Stories : JP Mahoney
Relationships that bind
All communities are about relationships. L’Arche Jacksonville truly has a gift in the core members because they bring you so much joy in their relationships with you. It makes it very easy to live in community.
On first acquaintance, it might be easy to pigeonhole the tall, soft-spoken assistant who heads Greatfull House as serious, intelligent and intense. That’s before you learn about JP’s quick wit, easy sense of humor and openness to others. JP came to L’Arche Jacksonville (then known as Harbor House) on a quest of sorts. “I was drawn to the idea of living in community, but I was still exploring,” he says. “In college (at Gonzaga University in Spokane, Washington), I spent a springtime service trip at a Catholic worker community. I fell in love with it and decided to go back for the summer. That was where I first heard about L’Arche—when a L’Arche community in Tacoma came to visit. It didn’t really cross my mind then that I would one day be part of it.”
But the Communications major knew he was interested in finding out more about community living. After graduation, he joined the Jesuit Volunteer Corps, working in Alaska to help people with HIV. Eventually, he decided to move closer to his family in Georgia. “By this time, I knew I wanted to pursue nursing possibilities,” he says. “I was at a nursing home for a while, but was missing community life tremendously. That’s when I found L’Arche Harbor House (then known as Harbor House) on the Internet.”
Through the core members at L’Arche, he has discovered the kind of experience he sought. “The core members make it very easy to live in community,” he explains. “Whereas in other communities it was more of a struggle, here you have a very specific calling that everyone shares, that everyone is in together.”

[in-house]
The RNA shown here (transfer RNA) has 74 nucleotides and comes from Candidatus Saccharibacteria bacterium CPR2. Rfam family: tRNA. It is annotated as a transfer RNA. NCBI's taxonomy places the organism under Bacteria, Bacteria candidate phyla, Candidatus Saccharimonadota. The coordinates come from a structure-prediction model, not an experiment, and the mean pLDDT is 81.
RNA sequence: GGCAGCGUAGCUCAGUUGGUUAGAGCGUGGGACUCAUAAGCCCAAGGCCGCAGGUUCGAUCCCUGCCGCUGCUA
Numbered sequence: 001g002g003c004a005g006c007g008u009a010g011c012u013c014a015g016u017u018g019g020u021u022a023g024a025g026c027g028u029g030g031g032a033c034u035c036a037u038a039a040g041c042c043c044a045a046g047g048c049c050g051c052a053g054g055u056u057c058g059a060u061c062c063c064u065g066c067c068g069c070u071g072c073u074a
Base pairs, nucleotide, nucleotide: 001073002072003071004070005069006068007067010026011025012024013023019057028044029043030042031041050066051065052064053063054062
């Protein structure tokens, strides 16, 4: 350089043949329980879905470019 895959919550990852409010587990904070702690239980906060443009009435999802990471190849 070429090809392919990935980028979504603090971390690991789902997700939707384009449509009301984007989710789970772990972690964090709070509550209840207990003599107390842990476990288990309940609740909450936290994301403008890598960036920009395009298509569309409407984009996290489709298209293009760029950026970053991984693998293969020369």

He explains further by referencing Pam, a core member with many needs and very limited communications skills who has become a special friend. “Pam draws you to her. When I first got here, I knew very little about people with disabilities. You have a month of transition time, with the first week devoted to just getting to know people. The greatest instruction was just to sit with the core members and not worry about anything else. Just sitting with Pam especially was a nice, beautiful time. She’s very good at building bonds just by being. That’s the key to life, just being with people, not necessarily what you say. Pam teaches you that. For me, that’s the core of compassion. Not just being there physically, but also mentally.”
JP isn’t certain of the details, but says he is now “more solid” in his commitment to being in community for life. “Even if I’m living in my own place, I want to somehow be part of a community. I grew up as an only child. So I like the social aspects, being able to hear people’s stories, to learn about different cultures and backgrounds. I feel like this is a microcosm of what the world ought to be: living together with differences, different beliefs, different callings, and coming together for a cause. Most of all, it’s changed my views of people with disabilities. I was ignorant in a lot of ways about that. Wherever I go next, I’ll be looking for what I find here in the core members.”